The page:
When I do impermanence practices, visualizing everything and everyone in my life – including this human self and any state and experience – as already gone, it seems strangely familiar. And it is not only because I have done it before.
When I explore, I see that it is because it reflects my daily first person experience of the world.
Deepening into what we are is a process of differentiating 1st and 3rd person identities of ourselves.
My third person identity is the identity of this human self in the world, and it has a purely practical function. It is the identity of this he, she or it.
My first person identity is very different. When the third person identity is seen as third person identity, seen as he/it and not I, then my first person identity reveals itself more clearly. Now, I find myself as awake void and form, and that is it. There is no center there, no I with an Other, no exclusive identification with any content of awareness.
Together, there is freedom from identification, yet also the ability for this human self to function in the world. In first person experience, I am awake void and form, released from identification with any particular content. Yet, this human self has a third person identity (as an he) which helps it function in the world.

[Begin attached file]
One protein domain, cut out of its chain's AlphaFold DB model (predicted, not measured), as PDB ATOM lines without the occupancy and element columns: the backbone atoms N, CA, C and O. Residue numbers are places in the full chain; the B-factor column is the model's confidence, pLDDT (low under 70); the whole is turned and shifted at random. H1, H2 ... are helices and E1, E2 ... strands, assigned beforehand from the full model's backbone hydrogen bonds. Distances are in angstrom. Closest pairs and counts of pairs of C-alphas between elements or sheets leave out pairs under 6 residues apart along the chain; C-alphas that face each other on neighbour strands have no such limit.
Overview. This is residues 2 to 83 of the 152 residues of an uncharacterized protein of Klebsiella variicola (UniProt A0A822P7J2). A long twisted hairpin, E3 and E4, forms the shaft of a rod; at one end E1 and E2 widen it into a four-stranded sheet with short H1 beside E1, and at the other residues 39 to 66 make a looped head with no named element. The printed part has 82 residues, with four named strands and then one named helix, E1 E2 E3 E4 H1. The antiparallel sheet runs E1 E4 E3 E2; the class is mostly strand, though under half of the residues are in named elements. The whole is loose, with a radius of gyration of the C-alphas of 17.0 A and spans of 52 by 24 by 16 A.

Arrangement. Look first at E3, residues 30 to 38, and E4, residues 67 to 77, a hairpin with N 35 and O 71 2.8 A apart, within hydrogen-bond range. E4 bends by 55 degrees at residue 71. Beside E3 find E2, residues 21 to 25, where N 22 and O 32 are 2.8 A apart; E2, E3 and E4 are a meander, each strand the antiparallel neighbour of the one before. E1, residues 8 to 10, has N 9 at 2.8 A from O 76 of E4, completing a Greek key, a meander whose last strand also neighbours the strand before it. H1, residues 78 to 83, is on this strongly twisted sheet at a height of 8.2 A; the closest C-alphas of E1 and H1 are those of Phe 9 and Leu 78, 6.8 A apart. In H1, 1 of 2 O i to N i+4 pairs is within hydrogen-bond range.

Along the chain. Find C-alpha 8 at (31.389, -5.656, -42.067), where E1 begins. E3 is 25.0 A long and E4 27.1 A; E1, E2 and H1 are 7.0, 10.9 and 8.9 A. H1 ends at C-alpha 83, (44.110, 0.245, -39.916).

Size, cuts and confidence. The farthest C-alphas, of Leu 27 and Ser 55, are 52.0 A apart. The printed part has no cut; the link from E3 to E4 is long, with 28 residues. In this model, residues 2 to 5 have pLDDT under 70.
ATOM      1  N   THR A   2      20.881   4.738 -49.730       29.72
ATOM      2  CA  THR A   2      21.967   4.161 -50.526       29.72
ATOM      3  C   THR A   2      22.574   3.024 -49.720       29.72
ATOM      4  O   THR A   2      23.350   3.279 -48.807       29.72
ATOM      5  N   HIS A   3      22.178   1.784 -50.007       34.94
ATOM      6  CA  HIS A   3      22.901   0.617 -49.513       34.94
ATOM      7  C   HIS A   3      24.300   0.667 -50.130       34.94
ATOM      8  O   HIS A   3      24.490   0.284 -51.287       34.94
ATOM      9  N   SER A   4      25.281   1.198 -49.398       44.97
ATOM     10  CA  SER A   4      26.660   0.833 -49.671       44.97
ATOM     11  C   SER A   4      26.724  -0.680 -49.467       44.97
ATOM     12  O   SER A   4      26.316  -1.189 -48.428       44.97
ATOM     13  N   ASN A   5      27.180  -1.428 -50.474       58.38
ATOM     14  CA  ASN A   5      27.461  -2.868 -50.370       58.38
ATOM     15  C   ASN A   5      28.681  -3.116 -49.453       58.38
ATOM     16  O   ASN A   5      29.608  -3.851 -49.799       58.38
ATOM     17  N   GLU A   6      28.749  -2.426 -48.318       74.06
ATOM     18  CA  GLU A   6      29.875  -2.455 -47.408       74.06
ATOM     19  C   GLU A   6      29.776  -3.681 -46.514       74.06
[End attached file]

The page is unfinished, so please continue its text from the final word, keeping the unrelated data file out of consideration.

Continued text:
This also helps me see that in my first person experience, the world steadily comes and goes, it dies and is reborn here/now and always. People vanish, places vanish, thoughts vanish, perceptions vanish, states vanish, content of awareness as a whole vanish.
When this human self leaves a room, the room vanishes. When someone is no longer around, they vanish. When it closes its eyes, the visual world vanishes. When it dreams, any familiar content sometimes vanish and a whole different world appears. When it goes into dreamless sleep, any content of awareness vanishes.
So death is intimately familiar to us, in our first person experience. It is what happens here now, always. The world dies, and is reborn, in innumerable shapes and combinations.
It is only in my third person identity that something appears to stay around, and then dies with a death certificate. In my first person experience, it is only in the realm of thoughts that someone is still alive, or something is still around, even if it is no longer here in perceptions.
And it is only in the realm of thoughts that there is a difference between someone or something gone in perception but most likely coming back (“alive”), or gone forever (“dead”).
In first person experience, it is really only in the realm of thoughts and stories that someone or something is alive or dead.
So death is intimately familiar. In my immediate experience, the world dies, and is reborn, here now and always.
And as usual, if this is taken as a belief, it looks weird… it can become a defense against grief, a denial of death, a resistance to fully experiencing and being with what comes up when someone close to us dies.
But if it is a living experience, a living realization, what we notice in immediate experience, it is a freedom… a freedom from identification, a freedom to experience grief fully when someone or something dies, and a freedom for gratitude to surface more easily… gratitude for it having lived and been in our life.